But she’s a rescue — incredibly anxious, skittish, and neurotic. She is on anxiety medication. Calmer now, but she is still frequently and easily spooked. Because of her anxiety, Lexie is not great at first meeting with new people. Not everyone “gets” her the way I do, which makes me feel more protective of her. Maybe that’s part of why I relate to her so well. I also have anxiety issues, but we are both cuddlers and we seem to calm each other.

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Lexie follows me around and wants to do whatever I’m doing, even when that’s just sitting and reading or watching TV. She is wonderful with my husband and he adores her too, but our other dog, Lucky follows him around and is more HIS dog.

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My kids left home years ago, so it’s just me and Tom – and our two “shadows”. We each have our own special companion in addition to each other. Which is how it should be.

On “Grey’s Anatomy”, Meredith Grey refers to her BFF/soul mate as “My person”. Lexie is my canine “person” in my empty nest middle age years just as Schnitzel was while I was growing up.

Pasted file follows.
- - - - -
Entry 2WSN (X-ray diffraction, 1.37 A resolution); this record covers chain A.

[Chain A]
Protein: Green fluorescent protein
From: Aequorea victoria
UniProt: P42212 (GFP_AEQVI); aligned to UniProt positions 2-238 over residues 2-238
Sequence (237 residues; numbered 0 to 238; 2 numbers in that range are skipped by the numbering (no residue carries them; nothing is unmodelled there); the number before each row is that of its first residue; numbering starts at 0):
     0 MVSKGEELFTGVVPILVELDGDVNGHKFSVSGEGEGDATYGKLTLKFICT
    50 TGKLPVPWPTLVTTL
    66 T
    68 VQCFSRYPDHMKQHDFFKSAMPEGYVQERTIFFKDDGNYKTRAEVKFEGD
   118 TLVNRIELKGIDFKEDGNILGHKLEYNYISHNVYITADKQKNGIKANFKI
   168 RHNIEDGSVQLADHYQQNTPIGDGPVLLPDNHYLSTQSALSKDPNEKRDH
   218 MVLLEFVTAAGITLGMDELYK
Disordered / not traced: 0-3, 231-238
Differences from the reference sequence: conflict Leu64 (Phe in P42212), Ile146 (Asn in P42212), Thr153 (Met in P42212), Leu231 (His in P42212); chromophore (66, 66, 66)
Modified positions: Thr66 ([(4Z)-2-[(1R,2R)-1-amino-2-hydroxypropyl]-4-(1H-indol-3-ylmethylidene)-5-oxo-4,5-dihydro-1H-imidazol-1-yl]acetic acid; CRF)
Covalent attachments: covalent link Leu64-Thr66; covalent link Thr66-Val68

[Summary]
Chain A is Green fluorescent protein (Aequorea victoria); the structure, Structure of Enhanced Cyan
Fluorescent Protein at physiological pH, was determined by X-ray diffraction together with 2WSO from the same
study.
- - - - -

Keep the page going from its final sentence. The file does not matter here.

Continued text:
TRAINING TIPS FROM A SMALL BLACK DOG

The correct training of your two-legs… ‘specially visiting two-legses…is critical to their well-being. I thought I’d share my ten favourite tips for the establishment of proper pack behaviour… 1. Use advanced surveillance techniques. Never let them arrive unexpectedly. This gives you a unfair unique advantage. You, of course, will know long before your two-legs that […]

via Notes from a small dog – 10 tips for training your two-legs — Daily Echo

INTREPID MR. GIBBS

FEARLESS SCOTTISH TERRIER BEGINS EXPLORATIONS AND FINDS A SLIPPER, A BLANKET, A WOOLEN SOCK AND SOMETHING UNRECOGNIZABLE — DATELINE, UXBRIDGE

Gibbs, the very special investigative Scottish Terrier, recently became a naturalized citizen of Uxbridge, Massachusetts. Overcoming a brief, early reluctance to explore, his inherently fearless temperament won out.

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Today, he pokes and paws his way through every nook and cranny of the household in a determined effort to collect the necessary physical evidence to make his case. Whatever it may be.